BAGHDAD: An Iraqi court on Sunday jailed a French woman for 20 years for belonging to the Islamic State group, as her lawyers accused authorities in Paris of “interference” to prevent her returning to France.
Melina Boughedir, a mother of four, was sentenced last February to seven months in prison for “illegal” entry into the country, and was set to be deported back to France.
But another court ordered the re-trial of the 27-year-old French citizen under Iraq’s anti-terror law.
On Sunday she was found guilty of belonging to IS and handed a life sentence — which in Iraq is equivalent to 20 years.
“I am innocent,” Boughedir told the judge in French.
“My husband duped me and then threatened to leave with the children” unless she followed him to Iraq, where he planned on joining IS, she said.
“I am opposed to the ideology of the Islamic group and condemn the actions of my husband,” she added.
Her Iraqi lawyer, Nasureddin Madlul Abd, urged the court to acquit Boughedir, describing her spouse as a “jailkeeper not a husband” who had “forced” her to join him in Iraq.
Her French defence team — William Bourdon, Martin Pradel and Vincent Brengarth — said they were “relieved” she had been spared the death penalty, but vowed to appeal the verdict.
Boughedir, who wore a black dress and a black headscarf, arrived in the courtroom carrying her youngest daughter in her arms. Her three other children are now back in France.
Hers is the latest in a series of verdicts doled out to foreigners who flocked to join IS in its self-declared “caliphate” after the jihadist group seized the northern third of Iraq and swathes of Syria in 2014.
On May 22, an Iraqi court sentenced Belgian jihadist Tarik Jadaoun, also known as Abu Hamza al-Beljiki, to death by hanging — although he pleaded not guilty to a range of terror charges.
Jadaoun had earned the moniker “the new Abaaoud”, after his compatriot Abdelhamid Abaaoud, one of the organisers of November 2015 attacks in Paris.
Even before she was sentenced, Boughedir’s case sparked anger from her defence team, who had accused French authorities of interfering in the case.
On Thursday, French Foreign Minister Jean-Yves Le Drian told French news channel LCI that Boughedir was a “Daesh (IS) terrorist who fought against Iraq” and said she should be tried on Iraqi soil.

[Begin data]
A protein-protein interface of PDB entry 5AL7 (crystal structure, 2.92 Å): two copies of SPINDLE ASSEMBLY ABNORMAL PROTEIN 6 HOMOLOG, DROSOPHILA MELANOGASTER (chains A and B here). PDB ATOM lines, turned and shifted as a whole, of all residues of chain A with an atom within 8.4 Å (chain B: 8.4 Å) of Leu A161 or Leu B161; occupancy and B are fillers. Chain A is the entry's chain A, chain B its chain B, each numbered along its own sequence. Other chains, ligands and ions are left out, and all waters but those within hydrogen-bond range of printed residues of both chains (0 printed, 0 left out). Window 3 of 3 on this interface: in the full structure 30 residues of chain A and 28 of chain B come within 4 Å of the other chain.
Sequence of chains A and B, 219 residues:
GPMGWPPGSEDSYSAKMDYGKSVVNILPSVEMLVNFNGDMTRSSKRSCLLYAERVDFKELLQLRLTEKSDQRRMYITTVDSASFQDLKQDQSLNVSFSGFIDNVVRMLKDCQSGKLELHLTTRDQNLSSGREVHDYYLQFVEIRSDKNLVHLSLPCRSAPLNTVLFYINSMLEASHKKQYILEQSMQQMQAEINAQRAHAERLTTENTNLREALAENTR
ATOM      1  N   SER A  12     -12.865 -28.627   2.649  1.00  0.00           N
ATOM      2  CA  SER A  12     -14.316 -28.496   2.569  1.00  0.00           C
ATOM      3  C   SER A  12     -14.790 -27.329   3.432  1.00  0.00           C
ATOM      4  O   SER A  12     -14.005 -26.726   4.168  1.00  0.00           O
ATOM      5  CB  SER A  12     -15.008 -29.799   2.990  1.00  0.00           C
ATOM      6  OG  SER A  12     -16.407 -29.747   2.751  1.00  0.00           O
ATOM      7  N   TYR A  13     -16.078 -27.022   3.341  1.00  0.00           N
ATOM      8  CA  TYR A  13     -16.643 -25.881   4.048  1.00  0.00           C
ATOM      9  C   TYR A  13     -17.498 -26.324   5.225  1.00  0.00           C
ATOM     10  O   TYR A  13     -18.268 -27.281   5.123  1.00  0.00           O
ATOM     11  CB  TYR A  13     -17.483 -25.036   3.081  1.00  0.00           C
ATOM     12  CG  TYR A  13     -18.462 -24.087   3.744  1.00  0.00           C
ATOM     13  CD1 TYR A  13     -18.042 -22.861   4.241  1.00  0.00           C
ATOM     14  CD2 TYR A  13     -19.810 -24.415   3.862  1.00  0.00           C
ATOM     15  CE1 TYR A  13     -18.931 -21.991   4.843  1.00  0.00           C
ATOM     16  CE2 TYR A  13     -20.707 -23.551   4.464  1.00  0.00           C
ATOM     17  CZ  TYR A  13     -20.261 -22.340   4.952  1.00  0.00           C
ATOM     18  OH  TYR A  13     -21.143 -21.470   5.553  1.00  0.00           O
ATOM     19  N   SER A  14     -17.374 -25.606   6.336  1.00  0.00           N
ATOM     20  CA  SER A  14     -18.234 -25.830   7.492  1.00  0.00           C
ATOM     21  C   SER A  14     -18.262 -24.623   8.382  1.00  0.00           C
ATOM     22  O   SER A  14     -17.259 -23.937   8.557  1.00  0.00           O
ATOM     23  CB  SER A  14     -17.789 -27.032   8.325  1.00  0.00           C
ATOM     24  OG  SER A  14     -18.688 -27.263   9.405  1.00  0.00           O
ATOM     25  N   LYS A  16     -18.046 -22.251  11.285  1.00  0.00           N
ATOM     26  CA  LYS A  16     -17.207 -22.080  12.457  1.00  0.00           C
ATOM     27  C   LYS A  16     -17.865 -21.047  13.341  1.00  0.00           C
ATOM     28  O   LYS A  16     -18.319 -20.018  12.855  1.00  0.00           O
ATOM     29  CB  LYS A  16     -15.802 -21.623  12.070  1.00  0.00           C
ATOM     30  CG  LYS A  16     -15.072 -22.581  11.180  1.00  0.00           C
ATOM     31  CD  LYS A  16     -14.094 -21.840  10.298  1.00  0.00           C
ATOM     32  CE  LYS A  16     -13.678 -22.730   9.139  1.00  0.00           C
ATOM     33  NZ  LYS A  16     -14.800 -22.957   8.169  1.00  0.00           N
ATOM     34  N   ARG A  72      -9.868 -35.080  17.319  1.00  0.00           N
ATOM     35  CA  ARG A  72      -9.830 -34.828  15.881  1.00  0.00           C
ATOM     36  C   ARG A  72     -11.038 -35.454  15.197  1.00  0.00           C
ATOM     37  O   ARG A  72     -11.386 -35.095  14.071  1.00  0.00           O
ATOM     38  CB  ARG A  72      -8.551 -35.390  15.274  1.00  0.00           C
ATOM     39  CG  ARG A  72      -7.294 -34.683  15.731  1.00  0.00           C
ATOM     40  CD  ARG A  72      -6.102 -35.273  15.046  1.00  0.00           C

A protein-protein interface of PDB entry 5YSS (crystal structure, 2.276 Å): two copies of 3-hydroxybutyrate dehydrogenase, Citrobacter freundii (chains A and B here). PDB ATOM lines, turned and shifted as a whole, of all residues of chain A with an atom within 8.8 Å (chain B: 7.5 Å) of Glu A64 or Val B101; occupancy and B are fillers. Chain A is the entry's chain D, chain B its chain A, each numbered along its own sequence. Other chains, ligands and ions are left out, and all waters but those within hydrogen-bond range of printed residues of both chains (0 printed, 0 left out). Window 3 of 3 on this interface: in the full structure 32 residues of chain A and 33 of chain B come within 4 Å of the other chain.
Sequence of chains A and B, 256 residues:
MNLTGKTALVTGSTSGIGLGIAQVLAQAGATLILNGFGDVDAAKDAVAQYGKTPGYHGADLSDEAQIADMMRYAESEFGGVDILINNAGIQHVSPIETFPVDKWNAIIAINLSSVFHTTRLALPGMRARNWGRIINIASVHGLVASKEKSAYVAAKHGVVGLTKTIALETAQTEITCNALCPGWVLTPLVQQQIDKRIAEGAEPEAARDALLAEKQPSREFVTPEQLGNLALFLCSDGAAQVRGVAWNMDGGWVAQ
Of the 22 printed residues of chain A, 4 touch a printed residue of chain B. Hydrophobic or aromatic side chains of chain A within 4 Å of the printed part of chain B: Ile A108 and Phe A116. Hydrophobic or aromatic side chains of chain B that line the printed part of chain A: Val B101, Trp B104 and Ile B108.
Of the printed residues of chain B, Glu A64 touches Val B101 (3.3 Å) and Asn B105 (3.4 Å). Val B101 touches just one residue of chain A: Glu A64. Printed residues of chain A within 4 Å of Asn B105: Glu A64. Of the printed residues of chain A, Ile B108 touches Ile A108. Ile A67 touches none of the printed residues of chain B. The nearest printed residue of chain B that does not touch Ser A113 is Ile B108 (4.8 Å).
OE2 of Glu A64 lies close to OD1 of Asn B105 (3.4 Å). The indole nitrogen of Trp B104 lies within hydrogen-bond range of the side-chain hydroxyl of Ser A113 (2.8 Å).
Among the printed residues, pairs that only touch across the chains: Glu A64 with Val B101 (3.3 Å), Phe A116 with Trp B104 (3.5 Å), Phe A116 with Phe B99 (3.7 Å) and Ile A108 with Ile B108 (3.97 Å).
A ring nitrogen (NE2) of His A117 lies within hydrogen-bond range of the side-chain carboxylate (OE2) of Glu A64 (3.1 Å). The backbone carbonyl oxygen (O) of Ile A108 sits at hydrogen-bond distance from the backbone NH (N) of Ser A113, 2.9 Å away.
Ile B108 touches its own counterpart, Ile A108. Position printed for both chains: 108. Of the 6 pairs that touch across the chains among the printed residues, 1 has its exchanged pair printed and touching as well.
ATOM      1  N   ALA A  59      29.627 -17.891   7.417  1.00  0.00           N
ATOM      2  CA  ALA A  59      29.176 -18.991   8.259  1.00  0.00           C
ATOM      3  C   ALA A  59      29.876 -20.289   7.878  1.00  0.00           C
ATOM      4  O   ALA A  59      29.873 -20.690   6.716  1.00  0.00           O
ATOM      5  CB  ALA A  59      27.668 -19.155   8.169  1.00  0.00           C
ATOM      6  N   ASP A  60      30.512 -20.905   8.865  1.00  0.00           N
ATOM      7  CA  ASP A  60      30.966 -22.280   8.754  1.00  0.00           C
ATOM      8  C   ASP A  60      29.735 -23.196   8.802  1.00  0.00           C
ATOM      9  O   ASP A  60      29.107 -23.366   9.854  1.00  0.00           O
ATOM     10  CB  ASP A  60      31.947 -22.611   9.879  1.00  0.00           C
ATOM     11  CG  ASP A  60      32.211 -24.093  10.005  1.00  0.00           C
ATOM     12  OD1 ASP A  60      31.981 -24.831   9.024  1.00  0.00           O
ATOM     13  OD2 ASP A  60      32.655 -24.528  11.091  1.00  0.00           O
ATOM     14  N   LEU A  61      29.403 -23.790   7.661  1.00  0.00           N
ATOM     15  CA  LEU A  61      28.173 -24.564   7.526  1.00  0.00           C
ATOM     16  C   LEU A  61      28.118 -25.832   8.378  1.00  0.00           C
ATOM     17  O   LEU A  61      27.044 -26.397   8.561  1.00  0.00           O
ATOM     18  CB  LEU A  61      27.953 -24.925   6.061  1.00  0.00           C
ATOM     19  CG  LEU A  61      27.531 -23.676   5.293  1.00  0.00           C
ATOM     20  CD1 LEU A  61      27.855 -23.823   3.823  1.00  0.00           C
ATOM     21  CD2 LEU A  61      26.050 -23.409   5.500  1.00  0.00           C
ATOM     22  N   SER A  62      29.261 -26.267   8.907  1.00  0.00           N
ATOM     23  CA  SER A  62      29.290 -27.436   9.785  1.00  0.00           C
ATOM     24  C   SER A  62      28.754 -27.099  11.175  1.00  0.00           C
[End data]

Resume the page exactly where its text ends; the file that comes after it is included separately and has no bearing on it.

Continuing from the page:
Her French lawyers sent a letter of protest to Le Drian, seen by AFP, in which they denounced “pressure on the Iraqi judicial system” and “unacceptable interference”.
Bourdon on Sunday condemned the verdict, saying it had been influenced by “extra-judicial reasons”.
During the hearing, which lasted about one hour, the judge asked Boughedir — who was arrested in the summer of 2017 in Mosul — to explain why and under what circumstances she had arrived in Iraq.
He then declared that “the proof that has been gathered is enough to condemn the criminal” to a life sentence.
Bourdon said Le Drian wanted his client to be tried in Iraq to “ensure that she won’t be heading back home to France any time soon”, as part of efforts to prevent the return of jihadists.
Boughedir’s family and her defence team want her to face a court in France, Bourdon said.
After being sentenced in February to seven months in prison for “illegal” entry, she was set to be deported back to France.
But upon re-examining her file, an Iraqi court said she had “knowingly” followed her husband to Iraq to join IS.
Second Frenchwoman sentenced
Boughedir’s husband is believed to have been killed during a vast operation by US-led coalition-backed Iraqi forces to regain control of Mosul, Iraq’s second city and the jihadists’ former stronghold.
On Sunday she told the court that the man she had been married to for five years had disappeared one day, walking out and saying he was going out “to look for water”.
Since then, she said, she had received no information about his fate or his whereabouts.
Boughedir is the second French citizen sentenced to life in prison by an Iraqi court for belonging to IS, after Djamila Boutoutaou, 29, in April. Boutoutaou also said she had been tricked by her husband.
Thousands of foreign fighters from across the world flocked to the black banner of the jihadists after the group seized swathes of Iraq and Syria in 2014.
Multiple offensives have since reduced their “caliphate” to a sliver of desert territory in the east of war-torn Syria.
Iraqi courts have sentenced to death more than 300 people, including dozens of foreigners, for belonging to IS, judicial sources have said.